Ford uses LED lighting to improve energy efficiency

Ford Motoring Company has begun the process of installing over 25,000 LED lights at its manufacturing facilities across the globe, which will cut its energy consumption by around 70%.

In 2011, Ford began an intensive programme to decrease its energy use by 25% per vehicle produced at its factories

In 2011, Ford began an intensive programme to decrease its energy use by 25% per vehicle produced at its factories

The company, which ranked top in the Interbrand's Best Global Green Brands earlier this year, is set to replace all of its current high-intensity discharge and fluorescent lights with LED bulbs, cutting energy consumption as well as lowering annual costs.

The LED substitution is expected to reduce Ford's energy use by 56m kWh per annum - a 70% reduction in lighting energy consumption, reducing annual energy costs by approximately £4m.

Ford Land's chairman and chief executive Donna Inch said: "Ford has a deep commitment to the environment. By creating outstanding products, investing in the facilities where our employees work, and using such technology as LED lighting, we are helping to promote a sustainable future."

Ford's focus

The firm's director of energy and sustainability George Andraos explained how the switch to LED lighting helps to ensure Ford will meet its target. He said: "Moving to LED gives us impressive efficiency improvement. Ford worked closely with its scientists and suppliers to investigate and closely follow the rapid development of LED lighting."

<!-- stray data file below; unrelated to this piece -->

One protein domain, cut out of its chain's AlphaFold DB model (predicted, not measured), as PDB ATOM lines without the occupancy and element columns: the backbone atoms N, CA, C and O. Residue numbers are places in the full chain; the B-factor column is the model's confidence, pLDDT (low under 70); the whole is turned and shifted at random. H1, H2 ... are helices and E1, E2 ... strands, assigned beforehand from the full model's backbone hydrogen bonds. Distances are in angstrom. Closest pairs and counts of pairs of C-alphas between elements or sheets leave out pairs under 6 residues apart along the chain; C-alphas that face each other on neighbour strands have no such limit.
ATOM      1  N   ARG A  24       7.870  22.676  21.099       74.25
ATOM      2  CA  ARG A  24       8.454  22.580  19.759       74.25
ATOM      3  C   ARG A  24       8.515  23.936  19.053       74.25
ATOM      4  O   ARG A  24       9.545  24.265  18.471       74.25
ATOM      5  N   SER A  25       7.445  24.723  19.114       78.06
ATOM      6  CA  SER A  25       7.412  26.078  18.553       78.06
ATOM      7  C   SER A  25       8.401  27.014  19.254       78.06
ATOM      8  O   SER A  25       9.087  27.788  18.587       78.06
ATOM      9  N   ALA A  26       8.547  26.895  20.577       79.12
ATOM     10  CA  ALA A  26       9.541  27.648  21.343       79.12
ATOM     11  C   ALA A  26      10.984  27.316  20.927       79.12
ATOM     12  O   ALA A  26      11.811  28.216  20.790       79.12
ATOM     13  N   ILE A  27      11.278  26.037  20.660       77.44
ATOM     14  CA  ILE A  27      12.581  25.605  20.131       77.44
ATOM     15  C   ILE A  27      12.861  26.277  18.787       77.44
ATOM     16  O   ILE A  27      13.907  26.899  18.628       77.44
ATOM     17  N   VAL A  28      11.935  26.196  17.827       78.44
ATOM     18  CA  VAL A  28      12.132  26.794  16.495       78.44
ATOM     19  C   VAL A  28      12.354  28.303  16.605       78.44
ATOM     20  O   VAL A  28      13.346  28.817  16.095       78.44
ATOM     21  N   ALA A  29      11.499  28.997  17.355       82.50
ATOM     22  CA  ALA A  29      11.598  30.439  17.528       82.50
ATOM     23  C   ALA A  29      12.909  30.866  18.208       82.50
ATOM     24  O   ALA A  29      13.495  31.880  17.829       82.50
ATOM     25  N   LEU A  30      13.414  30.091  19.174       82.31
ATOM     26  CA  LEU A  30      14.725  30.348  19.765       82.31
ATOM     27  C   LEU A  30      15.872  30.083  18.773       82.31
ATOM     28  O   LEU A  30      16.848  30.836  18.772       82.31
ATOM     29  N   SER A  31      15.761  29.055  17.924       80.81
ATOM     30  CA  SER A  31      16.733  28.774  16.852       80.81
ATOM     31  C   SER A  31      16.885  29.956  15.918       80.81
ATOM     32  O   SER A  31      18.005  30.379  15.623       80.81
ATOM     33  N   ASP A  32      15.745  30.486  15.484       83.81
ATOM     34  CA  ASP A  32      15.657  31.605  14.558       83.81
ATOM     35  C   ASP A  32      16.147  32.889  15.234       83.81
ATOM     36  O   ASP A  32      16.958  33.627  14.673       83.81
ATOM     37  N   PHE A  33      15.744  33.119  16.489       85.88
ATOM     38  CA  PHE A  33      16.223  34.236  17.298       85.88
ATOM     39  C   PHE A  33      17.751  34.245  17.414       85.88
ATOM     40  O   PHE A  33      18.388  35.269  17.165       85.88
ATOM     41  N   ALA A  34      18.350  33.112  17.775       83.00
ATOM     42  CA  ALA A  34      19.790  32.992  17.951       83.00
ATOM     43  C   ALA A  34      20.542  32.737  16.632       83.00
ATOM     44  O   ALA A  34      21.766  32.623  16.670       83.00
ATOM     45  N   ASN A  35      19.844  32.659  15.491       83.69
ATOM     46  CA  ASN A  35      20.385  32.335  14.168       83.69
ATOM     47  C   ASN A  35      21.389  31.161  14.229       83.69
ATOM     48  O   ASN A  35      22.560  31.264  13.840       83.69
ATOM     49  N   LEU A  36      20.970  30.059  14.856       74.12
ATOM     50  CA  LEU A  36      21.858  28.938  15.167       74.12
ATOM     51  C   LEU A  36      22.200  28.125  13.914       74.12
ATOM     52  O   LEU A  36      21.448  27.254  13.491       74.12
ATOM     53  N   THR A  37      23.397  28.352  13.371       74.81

In 2011, Ford began an intensive programme to decrease its energy use by 25% per vehicle produced at its factories by 2016, a target that they are likely to achieve, having already attained 20% energy efficiency.

In June edie reported on Ford's coalition with global food processing company Heinz to explore the use of tomato fibres in developing bioplastic materials that can be used in vehicle manufacturing.

In the same month, the car manufacturer announced that it was setting a new long-term water reduction target, having hit its 2015 goal two years ahead of schedule.

Lois Vallely


Tags

Energy Efficiency | Ford | manufacturing

Topics

Energy efficiency & low-carbon
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